Terrorism Conviction, Message Uncertain
May 29, 2006
What is the message sent by the conviction of the Pakistani immigrant Shahawar Matin Siraj for planning to blow up the Herald Square subway station?
Message number one: A potential terrorist is out of circulation and the Intelligence Division of the New York City Police Department under Deputy Commissioner David Cohen is capable of making terrorism cases without the help of the FBI.
Message number two: For better or for worse, the NYPD is deeper inside some Brooklyn mosques than anyone has imagined. It was an NYPD informant -- to whom the department paid $100, 000 -- who met Matin at a mosque and egged him on.
Message number three: Without the informant’s encouragement, Matin might not have pursued his plans as far as he did. More than a few people attending his trial, including at least one from a law enforcement agency, have suggested that Matin belongs not in the big house but in the bug house.
Says a former top department official: “It’s like in a gun case. I like to get a gun dealer who has a proven track record. Did he sell to anyone else or did he become a gun dealer because we [the department] put him up to it?
“Yes, he [Matin] had it in his heart to do these things. Is it good we got him because someone else might have put him up to it? If I am the P.C. [police commissioner], I am all for doing it.
“But what did we accomplish here? A potential murderer is where he belongs but how much are we culpable for? Who knows? Only the guy in prison.”
Last week, Chris Dunn of the New York Civil Liberties Union wrote to Kelly, saying, “We continue to be troubled by the department’s insistence with equating political demonstrations with threats of terrorism and civil disorders.”
He added that Kelly had “unlawfully refused to cooperate” with the Civilian Complaint Review Board’s investigation into allegations of police misconduct at the Republican National Convention, during which hundreds of protestors were arrested for no apparent legitimate reason. His use of the word “unlawfully” referred to the fact that the city charter mandates the police cooperate with all CCRB investigations, not those Kelly chooses to.
Attorneys for the arrested protestors have cited at least four instances of police lying under oath about arresting demonstrators.
Beginning with the first anti-Iraq war protest march in Feb. 2003, Kelly has equated demonstrators with terrorism. During that protest march, detectives questioned arrested protestors in their jail cells about their friends, schools they attended, organizations they belonged to and their political affiliations. The police compiled the data on what came to be known as a “demonstration debriefing form.”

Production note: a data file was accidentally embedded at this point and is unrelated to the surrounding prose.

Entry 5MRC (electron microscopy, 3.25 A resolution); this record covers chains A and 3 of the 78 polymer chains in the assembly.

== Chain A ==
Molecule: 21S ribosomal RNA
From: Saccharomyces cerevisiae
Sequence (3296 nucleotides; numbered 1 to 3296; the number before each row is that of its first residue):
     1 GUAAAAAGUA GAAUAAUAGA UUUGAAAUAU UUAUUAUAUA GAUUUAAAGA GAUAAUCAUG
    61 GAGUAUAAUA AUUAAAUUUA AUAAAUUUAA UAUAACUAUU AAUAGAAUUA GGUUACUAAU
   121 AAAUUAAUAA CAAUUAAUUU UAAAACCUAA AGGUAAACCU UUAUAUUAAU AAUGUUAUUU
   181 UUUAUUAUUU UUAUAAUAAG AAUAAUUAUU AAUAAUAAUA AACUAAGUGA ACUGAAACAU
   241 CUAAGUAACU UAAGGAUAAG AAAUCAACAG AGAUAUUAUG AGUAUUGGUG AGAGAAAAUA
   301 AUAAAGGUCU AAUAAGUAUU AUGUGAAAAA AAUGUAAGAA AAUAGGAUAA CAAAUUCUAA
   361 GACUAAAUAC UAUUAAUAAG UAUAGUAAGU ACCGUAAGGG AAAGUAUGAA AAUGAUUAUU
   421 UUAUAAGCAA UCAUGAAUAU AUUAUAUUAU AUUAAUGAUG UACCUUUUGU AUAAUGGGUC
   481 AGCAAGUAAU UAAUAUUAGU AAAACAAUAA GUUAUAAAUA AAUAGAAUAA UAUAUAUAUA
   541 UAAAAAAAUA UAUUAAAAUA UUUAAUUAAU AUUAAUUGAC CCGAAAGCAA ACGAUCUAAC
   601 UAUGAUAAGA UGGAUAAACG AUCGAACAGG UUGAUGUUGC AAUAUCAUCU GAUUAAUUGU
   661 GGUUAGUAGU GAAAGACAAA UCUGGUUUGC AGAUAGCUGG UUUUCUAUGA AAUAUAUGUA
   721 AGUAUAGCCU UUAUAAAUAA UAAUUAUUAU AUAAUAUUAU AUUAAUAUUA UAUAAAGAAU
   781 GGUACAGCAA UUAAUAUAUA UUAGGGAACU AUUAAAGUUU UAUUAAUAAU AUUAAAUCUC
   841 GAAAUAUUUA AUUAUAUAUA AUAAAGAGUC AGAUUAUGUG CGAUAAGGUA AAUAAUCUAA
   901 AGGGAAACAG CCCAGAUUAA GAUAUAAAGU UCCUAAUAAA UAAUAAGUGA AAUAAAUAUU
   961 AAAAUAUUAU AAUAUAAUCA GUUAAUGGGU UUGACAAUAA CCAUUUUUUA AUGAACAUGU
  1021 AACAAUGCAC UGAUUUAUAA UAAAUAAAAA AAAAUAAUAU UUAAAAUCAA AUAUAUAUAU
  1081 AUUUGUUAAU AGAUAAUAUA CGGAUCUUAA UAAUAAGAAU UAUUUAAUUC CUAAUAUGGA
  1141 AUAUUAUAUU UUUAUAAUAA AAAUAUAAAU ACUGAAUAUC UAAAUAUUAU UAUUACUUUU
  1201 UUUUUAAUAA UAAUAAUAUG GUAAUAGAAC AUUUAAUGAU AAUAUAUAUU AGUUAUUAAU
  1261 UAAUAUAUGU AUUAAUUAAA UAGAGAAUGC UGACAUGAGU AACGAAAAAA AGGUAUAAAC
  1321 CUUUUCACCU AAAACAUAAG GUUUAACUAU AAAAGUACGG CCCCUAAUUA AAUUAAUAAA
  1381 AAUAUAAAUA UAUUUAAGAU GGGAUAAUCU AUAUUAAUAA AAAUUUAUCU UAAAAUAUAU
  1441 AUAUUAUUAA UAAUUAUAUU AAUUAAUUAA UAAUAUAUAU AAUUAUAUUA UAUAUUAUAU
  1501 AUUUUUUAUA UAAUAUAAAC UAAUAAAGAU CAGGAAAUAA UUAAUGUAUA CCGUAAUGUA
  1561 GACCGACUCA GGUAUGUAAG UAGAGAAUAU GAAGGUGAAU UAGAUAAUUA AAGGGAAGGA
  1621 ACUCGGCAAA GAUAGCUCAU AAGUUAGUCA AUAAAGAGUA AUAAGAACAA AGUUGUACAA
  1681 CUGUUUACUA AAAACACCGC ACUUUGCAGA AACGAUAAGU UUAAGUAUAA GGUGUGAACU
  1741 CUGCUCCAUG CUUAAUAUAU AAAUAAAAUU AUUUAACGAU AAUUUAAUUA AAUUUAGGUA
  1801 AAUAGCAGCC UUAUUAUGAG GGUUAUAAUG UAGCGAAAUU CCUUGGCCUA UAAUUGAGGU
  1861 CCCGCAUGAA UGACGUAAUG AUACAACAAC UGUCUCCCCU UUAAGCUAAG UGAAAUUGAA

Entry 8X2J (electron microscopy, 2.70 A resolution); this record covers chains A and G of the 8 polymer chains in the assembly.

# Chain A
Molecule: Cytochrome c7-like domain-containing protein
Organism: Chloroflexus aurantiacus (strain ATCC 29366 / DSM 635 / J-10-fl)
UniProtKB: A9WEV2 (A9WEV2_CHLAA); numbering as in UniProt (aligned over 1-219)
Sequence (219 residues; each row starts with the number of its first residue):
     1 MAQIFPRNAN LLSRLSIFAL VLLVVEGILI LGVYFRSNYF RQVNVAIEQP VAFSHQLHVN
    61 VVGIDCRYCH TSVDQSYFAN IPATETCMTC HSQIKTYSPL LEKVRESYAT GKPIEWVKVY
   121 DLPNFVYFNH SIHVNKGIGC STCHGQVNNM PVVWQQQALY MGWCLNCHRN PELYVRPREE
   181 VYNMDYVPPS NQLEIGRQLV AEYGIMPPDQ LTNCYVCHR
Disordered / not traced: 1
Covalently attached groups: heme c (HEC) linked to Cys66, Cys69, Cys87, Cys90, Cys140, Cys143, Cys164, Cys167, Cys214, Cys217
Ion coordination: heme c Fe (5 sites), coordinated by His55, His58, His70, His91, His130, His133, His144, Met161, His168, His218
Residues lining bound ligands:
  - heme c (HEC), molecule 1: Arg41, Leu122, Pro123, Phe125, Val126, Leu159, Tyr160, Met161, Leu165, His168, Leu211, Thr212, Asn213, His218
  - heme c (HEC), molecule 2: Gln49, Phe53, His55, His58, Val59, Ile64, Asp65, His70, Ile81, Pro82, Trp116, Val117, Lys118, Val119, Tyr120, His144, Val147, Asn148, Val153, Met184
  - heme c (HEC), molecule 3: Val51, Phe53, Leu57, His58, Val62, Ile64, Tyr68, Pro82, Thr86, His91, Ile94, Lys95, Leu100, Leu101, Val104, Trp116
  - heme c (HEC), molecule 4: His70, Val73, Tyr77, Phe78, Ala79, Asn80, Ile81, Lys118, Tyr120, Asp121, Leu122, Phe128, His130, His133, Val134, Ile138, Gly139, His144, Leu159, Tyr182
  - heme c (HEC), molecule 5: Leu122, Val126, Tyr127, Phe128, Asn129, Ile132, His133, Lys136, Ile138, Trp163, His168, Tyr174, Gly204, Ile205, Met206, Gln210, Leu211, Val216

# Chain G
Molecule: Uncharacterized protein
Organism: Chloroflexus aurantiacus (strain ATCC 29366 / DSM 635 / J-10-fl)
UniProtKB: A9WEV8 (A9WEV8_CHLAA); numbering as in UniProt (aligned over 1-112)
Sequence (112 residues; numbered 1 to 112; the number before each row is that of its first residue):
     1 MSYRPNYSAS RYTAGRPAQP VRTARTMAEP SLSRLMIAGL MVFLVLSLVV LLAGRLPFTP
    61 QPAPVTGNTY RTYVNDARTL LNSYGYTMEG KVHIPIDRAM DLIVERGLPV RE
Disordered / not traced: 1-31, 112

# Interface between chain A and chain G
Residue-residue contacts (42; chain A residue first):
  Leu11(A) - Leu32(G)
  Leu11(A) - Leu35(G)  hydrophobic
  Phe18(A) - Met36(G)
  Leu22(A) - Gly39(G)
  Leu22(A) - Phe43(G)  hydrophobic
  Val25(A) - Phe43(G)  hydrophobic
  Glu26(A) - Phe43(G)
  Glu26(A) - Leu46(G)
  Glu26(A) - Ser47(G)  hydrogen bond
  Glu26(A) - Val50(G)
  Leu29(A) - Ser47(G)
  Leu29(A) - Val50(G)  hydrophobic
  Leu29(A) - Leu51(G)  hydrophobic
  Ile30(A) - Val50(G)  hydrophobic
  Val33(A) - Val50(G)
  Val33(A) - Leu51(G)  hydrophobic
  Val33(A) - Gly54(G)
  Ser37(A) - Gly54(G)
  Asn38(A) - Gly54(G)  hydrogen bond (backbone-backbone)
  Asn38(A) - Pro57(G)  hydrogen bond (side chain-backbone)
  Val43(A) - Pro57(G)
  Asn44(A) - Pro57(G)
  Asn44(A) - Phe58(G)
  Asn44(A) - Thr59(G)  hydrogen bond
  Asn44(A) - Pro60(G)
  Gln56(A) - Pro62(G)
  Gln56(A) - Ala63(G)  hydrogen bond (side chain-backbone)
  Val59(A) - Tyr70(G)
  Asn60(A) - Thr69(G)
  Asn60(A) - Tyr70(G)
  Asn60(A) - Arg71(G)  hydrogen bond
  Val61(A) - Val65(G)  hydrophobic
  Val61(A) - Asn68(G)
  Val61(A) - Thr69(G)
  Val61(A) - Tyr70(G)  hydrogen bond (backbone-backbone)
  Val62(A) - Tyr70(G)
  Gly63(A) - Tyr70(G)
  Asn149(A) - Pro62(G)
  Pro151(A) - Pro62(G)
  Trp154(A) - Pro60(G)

When this became public, Kelly said that neither he nor Deputy Commissioner Cohen knew about the forms, and ordered them discontinued. But as a lawyer, albeit a non-practicing one, he said he defended the questioning, maintaining the arrestees had been “debriefed” as “part of the arrest process.”
The presiding federal Judge Charles Haight disagreed with Kelly, who never cited those arguments again, at least not publicly.
A year and a half ago – on Jan. 9, 2005, to be specific, a month before he was arrested and handcuffed by the Palisades police following an argument over a parking ticket issued his daughter – McCarthy involved himself in another car stop. This one involved the arrest of a relative in Manhattan for drunken driving.
When a cop on the midnight tour of the Manhattan North Task Force pulled the relative over, the relative telephoned McCarthy but the cop refused to speak to him. Instead, after consulting with his sergeant and lieutenant, the cop arrested the relative.
McCarthy was not happy. He began calling the borough commander, Assistant Chief Raymond Diaz, to have the cop, sergeant and lieutenant transferred. Behind-the-scenes negotiations with a union trustee ultimately produced a back-door apology. After the Jersey incident, he backed off.
Last week, sources say, McCarthy again involved himself in the Manhattan North Task Force car stop. This time, it involved a friend of his, summonsed by a cop for talking on his cell phone while driving.
When the cop asked McCarthy’s friend why he had been talking while driving, the friend answered, “Because I got a f… phone call.”
Again, McCarthy was not happy. Again, he attempted to have the cop transferred. The cop, however, comes from a police family. A relative is an inspector. So far there have been no transfers.
Neither McCarthy nor the Task Force captain, William Crossan, returned calls, seeking comment.
Copyright © 2006 Leonard Levitt